As my account still existed after all, there was no need to go through PayPal with the rent thing either. I had passed the rest of my L$ to one of my friends when I left, but after maybe a couple of months that was used up, and the rent was due again. Money was still coming in from my marketplace sales, so the easiest thing was for me to log on for a minute and transfer my share to my friend’s account. Of course, we used the opportunity for a little chat. Was nice to see the island again too. Oh well. I logged off again.

A month later, the rent was due again, so time for another little visit. This time I stayed a bit longer. Then before the next month was over, an issue came up with some of my objects on the island, so I went in to take care of that. And why not stay around for half an hour and catch a couple of waves on my surfboard? No harm in that.

You already guess it – the intervals between my visits became shorter and shorter, until I was back in SL every few days. Then another thing happened. I’d been reading about mesh on and off, and now mesh was officially online, and the blogs started to be full of the great things that could be done with it, not least in the fashion department. I got curious and decided to create an alt, for the express purpose of sending him on the Menstuff hunt to check out this mesh thing. I didn’t want to use Dylan, because if he suddenly showed up every day again, everyone would think I was back, which I wasn’t, right? I just wanted to go on this hunt for a few days to satisfy my curiosity, then I’d delete the alt again.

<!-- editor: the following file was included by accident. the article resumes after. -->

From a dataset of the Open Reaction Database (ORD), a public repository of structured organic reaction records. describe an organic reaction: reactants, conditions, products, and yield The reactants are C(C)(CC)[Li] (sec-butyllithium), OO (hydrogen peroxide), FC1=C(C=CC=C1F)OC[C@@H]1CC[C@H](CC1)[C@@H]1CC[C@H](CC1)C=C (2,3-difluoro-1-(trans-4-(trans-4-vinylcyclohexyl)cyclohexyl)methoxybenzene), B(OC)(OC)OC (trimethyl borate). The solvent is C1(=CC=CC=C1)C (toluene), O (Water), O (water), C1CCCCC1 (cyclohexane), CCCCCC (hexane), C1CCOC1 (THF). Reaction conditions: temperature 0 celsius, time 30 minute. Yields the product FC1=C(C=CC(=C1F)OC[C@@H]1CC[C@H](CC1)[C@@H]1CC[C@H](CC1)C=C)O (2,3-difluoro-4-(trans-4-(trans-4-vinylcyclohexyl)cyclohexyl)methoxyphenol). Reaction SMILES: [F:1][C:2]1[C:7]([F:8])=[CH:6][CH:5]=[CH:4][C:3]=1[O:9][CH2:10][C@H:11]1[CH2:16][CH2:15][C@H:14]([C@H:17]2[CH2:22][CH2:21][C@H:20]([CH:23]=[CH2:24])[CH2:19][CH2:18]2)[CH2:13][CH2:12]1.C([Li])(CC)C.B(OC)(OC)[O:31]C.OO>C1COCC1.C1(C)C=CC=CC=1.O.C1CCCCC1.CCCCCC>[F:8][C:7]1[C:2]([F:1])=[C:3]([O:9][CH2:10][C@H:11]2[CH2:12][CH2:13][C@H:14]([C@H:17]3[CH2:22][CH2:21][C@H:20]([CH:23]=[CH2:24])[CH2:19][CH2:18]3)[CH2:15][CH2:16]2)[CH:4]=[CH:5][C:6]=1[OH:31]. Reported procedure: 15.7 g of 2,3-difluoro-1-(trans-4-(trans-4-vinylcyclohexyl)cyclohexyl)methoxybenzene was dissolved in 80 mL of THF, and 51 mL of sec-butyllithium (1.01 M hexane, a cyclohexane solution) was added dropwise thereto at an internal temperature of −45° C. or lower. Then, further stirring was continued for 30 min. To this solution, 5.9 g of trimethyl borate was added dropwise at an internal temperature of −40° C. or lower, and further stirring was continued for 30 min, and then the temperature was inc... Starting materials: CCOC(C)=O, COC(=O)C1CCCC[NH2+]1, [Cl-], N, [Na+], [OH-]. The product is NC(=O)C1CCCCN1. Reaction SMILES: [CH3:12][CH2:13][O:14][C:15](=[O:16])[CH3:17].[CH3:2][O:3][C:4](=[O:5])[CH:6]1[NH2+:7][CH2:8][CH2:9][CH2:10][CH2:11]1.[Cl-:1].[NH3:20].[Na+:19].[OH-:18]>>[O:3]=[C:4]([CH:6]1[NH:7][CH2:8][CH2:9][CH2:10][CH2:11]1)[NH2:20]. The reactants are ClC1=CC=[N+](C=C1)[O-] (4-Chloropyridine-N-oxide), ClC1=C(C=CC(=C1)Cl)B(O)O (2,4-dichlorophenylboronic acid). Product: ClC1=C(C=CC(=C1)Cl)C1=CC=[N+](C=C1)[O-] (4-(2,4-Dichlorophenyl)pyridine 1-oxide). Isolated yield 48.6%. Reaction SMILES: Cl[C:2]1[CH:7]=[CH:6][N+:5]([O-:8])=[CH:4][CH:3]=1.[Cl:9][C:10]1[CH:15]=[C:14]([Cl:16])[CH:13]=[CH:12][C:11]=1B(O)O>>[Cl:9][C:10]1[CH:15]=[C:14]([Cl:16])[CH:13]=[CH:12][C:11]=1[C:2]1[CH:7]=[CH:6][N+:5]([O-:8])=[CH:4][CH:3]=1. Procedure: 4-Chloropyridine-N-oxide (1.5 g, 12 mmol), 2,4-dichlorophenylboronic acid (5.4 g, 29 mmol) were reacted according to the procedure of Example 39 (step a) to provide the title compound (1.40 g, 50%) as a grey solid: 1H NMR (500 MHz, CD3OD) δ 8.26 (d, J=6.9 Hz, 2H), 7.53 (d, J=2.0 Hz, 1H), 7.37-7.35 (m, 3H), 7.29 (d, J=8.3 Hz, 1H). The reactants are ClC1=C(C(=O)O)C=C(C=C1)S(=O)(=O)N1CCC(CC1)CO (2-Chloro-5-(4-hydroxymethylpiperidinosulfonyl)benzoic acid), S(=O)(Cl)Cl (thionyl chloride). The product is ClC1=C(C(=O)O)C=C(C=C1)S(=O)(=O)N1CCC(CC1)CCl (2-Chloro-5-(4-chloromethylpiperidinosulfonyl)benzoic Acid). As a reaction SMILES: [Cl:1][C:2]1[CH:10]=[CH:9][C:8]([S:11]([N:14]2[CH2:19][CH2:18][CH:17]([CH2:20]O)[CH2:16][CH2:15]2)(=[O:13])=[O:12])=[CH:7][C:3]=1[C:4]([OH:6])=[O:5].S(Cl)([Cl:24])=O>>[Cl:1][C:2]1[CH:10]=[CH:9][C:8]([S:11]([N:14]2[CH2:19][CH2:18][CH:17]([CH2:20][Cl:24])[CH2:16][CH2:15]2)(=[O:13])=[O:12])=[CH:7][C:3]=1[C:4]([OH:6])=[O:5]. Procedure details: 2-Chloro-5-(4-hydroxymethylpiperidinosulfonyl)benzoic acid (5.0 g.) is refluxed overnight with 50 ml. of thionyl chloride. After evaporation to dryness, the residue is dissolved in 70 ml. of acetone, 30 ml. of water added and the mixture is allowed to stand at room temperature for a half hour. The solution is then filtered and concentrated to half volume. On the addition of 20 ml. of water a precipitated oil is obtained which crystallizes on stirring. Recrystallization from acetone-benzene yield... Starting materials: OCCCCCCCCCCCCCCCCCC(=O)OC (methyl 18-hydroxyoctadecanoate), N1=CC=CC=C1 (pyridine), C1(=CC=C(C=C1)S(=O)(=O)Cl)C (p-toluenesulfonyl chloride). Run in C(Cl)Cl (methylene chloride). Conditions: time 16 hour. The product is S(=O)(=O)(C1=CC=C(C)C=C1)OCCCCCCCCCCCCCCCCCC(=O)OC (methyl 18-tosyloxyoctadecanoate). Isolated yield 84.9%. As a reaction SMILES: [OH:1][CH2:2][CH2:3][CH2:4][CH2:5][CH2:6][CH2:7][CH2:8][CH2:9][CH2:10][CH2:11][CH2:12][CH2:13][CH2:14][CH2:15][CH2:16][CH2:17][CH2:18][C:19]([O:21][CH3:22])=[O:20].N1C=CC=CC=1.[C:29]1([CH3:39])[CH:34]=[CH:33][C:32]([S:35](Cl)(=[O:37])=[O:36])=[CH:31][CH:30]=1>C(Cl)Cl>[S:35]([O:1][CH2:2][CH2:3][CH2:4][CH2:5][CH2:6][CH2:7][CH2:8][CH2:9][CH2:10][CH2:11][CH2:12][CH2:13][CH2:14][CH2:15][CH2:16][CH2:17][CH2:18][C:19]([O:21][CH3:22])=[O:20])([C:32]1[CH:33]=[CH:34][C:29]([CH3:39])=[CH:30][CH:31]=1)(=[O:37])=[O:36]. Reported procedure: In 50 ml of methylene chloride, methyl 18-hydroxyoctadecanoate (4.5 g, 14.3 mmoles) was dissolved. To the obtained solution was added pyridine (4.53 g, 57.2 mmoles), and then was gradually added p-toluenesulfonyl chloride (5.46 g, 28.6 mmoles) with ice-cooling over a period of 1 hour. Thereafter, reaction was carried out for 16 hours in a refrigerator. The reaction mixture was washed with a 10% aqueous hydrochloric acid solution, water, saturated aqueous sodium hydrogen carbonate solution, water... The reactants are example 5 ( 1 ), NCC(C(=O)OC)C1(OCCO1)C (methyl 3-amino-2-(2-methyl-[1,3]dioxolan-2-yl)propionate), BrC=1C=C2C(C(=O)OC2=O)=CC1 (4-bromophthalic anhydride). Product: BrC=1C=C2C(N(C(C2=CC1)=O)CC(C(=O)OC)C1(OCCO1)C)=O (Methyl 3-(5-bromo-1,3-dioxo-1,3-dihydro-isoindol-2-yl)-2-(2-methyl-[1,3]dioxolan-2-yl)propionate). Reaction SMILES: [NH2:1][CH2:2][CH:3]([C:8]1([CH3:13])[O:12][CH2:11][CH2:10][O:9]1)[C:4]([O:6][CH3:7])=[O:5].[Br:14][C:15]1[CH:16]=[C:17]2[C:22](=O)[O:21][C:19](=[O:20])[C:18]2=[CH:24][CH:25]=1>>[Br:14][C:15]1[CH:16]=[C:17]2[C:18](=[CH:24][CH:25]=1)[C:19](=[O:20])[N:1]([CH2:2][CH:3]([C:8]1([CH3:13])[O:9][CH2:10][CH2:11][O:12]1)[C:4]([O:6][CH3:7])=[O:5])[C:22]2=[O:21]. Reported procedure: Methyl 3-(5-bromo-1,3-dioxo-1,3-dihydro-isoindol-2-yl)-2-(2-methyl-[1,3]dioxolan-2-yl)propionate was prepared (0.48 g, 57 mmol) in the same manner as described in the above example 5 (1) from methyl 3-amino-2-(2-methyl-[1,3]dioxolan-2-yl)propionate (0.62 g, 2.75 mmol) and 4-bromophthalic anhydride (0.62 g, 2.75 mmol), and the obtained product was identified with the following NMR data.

So that’s what I set out to do. Only after Carth, my alt, had completed the hunt (which incidentally turned up precious little good mesh stuff, but some nice other things), he wanted to show off his finds, so I thought I’d stay for a couple of days more to visit some of the familiar haunts like the Shelter, Frank’s, etc. Inevitably, he met some nice people. Inevitably, the skin from the hunt wasn’t quite right after all, so I decided to spring a few Lindens to buy him a proper one. And inevitably, one day at Frank’s he ran into my one remaining friend who by now lived alone on the island Dylan still officially shared with her (the other one, who had been my partner for years, had decided to move on and left). Something Carth said made my friend perk up her ears, and after they’d met a couple more times, she asked him point-blank whether he was me. Of course, Carth confessed on the spot, and that was the moment when there was no way to hide anymore from the fact that I was back. No sense in fooling around with an alt anymore. Carth went into oblivion, and Dylan moved back in with my friend.

What followed now was, from an SL perspective, the best year I ever had there. Within a couple of months, my friend and I developed a very close, wonderful relationship of love and trust that was immensely enriching for both of us. Together we went for another round of enjoying all the great things SL has to offer – surfing, sailing, music, art, all the wonderful creations of landscaping and building, and above all talking. And together we discovered and explored new worlds inside of us we hadn’t known before. We still had other friends we loved dearly, but it became increasingly clear to both of us that each was to the other the main reason to stay in SL.